LONDON/BOSTON (Reuters) - Federated Investors (FII.N) said on Friday it will take a majority stake in British peer Hermes Fund Managers for 246 million pounds ($351 million), giving the U.S. asset manager a foothold in the fast-growing field of investing with an eye on factors such as climate change and gender pay equity.
The deal with the BT Pension Scheme (BTPS), which owns Hermes, will be funded through a combination of cash and a revolving credit facility and is set to close in the second half of 2018, Federated of Pittsburgh said in a statement.
Under the terms of the deal, Federated will take an initial 60 percent stake, leaving BTPS with 29.5 percent and members of the Hermes management team with 10.5 percent. Hermes will remain headquartered in London as a subsidiary of Federated, with no layoffs planned among its current staff of around 400 people, Federated Chief Executive Christopher Donahue said in a telephone interview.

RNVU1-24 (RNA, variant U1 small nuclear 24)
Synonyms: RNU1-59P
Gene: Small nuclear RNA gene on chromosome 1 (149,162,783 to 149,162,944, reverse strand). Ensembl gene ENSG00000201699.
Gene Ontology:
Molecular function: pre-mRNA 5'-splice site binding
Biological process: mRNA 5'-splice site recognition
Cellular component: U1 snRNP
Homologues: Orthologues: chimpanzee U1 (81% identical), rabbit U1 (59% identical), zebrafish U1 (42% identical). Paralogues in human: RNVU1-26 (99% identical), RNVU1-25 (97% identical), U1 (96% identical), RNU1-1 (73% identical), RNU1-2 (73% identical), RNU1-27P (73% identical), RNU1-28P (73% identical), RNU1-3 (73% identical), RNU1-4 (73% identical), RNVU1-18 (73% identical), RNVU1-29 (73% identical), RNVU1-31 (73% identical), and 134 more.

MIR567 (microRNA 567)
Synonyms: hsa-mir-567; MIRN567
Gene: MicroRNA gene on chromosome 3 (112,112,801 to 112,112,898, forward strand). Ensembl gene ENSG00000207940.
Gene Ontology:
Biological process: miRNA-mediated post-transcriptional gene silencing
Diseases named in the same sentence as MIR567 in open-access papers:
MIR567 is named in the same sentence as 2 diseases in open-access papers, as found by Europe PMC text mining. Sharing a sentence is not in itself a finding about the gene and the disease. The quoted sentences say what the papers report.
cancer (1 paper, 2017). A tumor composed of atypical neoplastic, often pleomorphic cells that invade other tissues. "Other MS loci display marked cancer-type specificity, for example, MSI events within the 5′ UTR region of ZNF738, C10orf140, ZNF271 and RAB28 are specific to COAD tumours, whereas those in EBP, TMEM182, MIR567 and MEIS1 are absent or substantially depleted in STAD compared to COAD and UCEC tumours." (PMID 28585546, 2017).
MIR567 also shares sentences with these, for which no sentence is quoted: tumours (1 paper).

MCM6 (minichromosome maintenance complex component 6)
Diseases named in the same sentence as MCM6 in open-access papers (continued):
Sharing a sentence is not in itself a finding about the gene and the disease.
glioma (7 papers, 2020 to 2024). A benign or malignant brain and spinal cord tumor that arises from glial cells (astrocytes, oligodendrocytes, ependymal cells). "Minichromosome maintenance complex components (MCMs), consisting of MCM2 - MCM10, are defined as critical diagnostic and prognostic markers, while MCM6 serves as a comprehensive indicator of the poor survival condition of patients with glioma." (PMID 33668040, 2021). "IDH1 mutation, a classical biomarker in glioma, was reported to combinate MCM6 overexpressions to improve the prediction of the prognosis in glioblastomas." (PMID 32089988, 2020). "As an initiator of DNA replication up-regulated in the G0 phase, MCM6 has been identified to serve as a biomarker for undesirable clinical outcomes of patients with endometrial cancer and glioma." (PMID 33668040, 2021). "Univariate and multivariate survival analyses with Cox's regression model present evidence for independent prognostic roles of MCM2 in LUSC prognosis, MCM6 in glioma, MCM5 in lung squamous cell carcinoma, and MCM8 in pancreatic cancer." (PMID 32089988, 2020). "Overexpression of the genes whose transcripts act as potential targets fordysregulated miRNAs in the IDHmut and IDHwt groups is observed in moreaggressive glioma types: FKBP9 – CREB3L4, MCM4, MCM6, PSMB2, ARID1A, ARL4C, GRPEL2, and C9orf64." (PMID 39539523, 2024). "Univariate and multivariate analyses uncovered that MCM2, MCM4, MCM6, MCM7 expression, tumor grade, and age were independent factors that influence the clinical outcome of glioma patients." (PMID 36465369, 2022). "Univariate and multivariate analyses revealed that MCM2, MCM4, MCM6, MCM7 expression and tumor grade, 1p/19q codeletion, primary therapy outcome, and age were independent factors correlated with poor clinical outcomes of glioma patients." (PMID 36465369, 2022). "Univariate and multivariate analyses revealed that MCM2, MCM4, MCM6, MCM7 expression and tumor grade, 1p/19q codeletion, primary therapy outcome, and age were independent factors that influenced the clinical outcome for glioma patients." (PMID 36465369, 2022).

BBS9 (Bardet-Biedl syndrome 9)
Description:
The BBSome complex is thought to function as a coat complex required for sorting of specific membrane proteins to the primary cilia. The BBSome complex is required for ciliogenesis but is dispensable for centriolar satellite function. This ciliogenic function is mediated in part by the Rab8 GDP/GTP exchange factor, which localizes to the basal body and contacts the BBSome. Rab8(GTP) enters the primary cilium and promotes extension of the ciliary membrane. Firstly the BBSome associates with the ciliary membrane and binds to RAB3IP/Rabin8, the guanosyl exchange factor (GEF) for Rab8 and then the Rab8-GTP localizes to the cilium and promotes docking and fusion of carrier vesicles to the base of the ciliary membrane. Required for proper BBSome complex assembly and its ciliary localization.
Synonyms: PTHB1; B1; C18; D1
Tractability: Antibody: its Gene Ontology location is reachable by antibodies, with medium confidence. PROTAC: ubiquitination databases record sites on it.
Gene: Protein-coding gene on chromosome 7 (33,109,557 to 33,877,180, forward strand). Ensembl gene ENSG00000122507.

Federated managed $397.6 billion in assets at year-end, concentrated in money market funds. Hermes manages about 33 billion pounds across equity, credit and private strategies and is known for taking stands on a range of environmental, social and governance (ESG) issues.
It also advises institutional investors on how to vote at corporate annual meetings.
Donahue said Hermes’ capabilities and client relationships in Europe and Asia will broaden Federated’s distribution capabilities. Meanwhile his firm plans to introduce new products for U.S. investors once the deal closes that would be based around Hermes’ expertise.
Federated might also offer Hermes advisory services to big U.S. clients that hold assets in index strategies. “If you can’t sell the stock, why not work with management to build sustainability or manage returns?,” he said.
ESG investing lately has proven a bright spot for active managers and spurred a number of deals, including Eaton Vance’s (EV.N) purchase of ESG manager Calvert Investment Management.
Federated was advised by Citigroup and Barclays while BTPS was represented by PwC and Allen and Overy. Hermes was advised by Fenchurch Advisory.
Additional reporting by Ben Martin; editing by Jason Neely and Diane Craft